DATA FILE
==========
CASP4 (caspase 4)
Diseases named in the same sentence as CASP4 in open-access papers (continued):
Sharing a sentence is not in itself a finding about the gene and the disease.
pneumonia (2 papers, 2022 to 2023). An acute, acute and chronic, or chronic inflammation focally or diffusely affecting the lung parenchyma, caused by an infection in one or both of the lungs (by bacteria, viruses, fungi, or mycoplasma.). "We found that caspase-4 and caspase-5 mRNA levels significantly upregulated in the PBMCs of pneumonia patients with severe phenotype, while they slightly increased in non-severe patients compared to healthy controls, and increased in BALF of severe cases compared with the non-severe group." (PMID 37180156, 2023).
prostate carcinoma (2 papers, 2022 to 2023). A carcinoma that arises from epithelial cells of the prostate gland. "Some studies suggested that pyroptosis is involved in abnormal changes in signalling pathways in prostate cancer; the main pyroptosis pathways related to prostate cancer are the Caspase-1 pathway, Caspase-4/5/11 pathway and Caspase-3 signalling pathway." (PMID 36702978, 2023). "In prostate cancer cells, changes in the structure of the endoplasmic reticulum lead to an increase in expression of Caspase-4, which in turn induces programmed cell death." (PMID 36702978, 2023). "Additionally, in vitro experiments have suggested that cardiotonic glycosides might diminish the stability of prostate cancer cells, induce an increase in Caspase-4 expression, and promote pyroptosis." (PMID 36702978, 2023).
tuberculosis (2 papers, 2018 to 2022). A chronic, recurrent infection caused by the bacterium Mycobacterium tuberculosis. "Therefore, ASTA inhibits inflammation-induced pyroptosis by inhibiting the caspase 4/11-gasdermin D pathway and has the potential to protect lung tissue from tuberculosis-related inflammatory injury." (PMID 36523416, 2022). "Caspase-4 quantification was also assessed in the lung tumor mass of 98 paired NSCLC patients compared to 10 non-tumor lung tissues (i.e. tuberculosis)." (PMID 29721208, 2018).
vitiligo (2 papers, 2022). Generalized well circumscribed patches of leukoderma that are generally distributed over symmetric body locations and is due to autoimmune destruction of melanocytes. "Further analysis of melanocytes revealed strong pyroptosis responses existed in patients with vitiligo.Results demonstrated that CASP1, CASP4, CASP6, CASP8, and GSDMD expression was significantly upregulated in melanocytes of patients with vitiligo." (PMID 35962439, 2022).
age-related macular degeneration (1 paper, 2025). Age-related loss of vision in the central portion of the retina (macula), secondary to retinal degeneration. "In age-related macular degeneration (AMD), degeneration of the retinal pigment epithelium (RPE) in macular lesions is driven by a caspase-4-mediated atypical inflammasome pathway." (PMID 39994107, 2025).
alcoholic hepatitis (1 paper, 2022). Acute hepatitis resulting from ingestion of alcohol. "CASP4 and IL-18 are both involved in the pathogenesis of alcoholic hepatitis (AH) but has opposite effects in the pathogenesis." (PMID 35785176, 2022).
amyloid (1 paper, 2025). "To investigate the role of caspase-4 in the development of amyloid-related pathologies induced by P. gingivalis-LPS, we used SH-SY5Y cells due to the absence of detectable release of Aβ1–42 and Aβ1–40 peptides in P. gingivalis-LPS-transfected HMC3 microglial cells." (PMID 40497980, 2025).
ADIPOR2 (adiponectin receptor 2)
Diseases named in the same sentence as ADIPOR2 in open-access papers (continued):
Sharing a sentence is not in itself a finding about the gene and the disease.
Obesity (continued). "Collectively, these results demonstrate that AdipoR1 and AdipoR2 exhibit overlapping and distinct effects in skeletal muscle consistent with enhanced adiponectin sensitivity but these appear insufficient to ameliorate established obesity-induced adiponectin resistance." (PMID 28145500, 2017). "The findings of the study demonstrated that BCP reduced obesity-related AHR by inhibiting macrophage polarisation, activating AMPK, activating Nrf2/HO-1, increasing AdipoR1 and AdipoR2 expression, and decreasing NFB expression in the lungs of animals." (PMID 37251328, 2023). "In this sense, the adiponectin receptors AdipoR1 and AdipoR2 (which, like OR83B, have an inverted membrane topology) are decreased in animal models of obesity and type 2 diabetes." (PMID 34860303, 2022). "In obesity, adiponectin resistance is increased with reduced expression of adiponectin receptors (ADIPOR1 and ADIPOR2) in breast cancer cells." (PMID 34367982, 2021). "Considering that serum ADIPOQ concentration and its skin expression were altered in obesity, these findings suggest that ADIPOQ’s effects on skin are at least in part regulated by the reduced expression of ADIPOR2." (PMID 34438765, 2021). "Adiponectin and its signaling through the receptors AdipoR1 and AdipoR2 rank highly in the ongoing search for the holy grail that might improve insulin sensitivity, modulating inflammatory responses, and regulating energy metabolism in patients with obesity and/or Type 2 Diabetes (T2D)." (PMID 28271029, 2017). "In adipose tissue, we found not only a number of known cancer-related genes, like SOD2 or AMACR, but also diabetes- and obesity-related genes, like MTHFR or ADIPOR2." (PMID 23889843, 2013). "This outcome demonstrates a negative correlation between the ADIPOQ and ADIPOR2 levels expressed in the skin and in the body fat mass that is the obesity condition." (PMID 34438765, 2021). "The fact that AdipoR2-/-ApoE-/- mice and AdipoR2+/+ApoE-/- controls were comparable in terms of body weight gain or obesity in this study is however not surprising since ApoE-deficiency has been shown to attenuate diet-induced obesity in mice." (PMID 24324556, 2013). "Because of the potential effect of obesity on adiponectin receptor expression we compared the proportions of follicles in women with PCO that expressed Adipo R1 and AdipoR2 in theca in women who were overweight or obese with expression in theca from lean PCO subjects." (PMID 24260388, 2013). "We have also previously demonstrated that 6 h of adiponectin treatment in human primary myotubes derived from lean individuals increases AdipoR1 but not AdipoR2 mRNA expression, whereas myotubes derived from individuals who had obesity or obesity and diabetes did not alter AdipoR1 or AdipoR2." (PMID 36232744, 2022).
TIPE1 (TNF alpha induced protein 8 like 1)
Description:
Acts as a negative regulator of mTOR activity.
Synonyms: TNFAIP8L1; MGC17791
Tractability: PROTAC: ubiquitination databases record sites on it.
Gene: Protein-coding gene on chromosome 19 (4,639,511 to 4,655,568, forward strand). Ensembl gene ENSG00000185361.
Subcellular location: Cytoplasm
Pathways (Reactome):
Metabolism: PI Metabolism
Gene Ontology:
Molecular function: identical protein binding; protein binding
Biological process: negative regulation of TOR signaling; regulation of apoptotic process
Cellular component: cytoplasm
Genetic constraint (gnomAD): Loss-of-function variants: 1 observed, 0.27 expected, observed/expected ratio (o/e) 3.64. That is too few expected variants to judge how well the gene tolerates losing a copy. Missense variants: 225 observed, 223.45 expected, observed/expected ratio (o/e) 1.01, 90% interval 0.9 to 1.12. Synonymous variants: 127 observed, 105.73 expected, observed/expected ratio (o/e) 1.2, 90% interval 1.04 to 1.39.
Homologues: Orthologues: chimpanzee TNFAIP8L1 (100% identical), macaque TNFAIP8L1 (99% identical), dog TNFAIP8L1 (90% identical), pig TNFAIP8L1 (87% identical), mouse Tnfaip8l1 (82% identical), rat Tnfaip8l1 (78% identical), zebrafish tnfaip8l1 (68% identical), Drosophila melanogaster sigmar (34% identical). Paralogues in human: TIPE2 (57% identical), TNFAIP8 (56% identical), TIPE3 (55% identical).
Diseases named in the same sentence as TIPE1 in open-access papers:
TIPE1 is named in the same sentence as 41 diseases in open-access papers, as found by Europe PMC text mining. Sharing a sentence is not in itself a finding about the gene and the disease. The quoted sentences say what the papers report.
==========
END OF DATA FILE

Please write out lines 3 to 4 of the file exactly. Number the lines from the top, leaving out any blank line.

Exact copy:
Sharing a sentence is not in itself a finding about the gene and the disease.
pneumonia (2 papers, 2022 to 2023). An acute, acute and chronic, or chronic inflammation focally or diffusely affecting the lung parenchyma, caused by an infection in one or both of the lungs (by bacteria, viruses, fungi, or mycoplasma.). "We found that caspase-4 and caspase-5 mRNA levels significantly upregulated in the PBMCs of pneumonia patients with severe phenotype, while they slightly increased in non-severe patients compared to healthy controls, and increased in BALF of severe cases compared with the non-severe group." (PMID 37180156, 2023).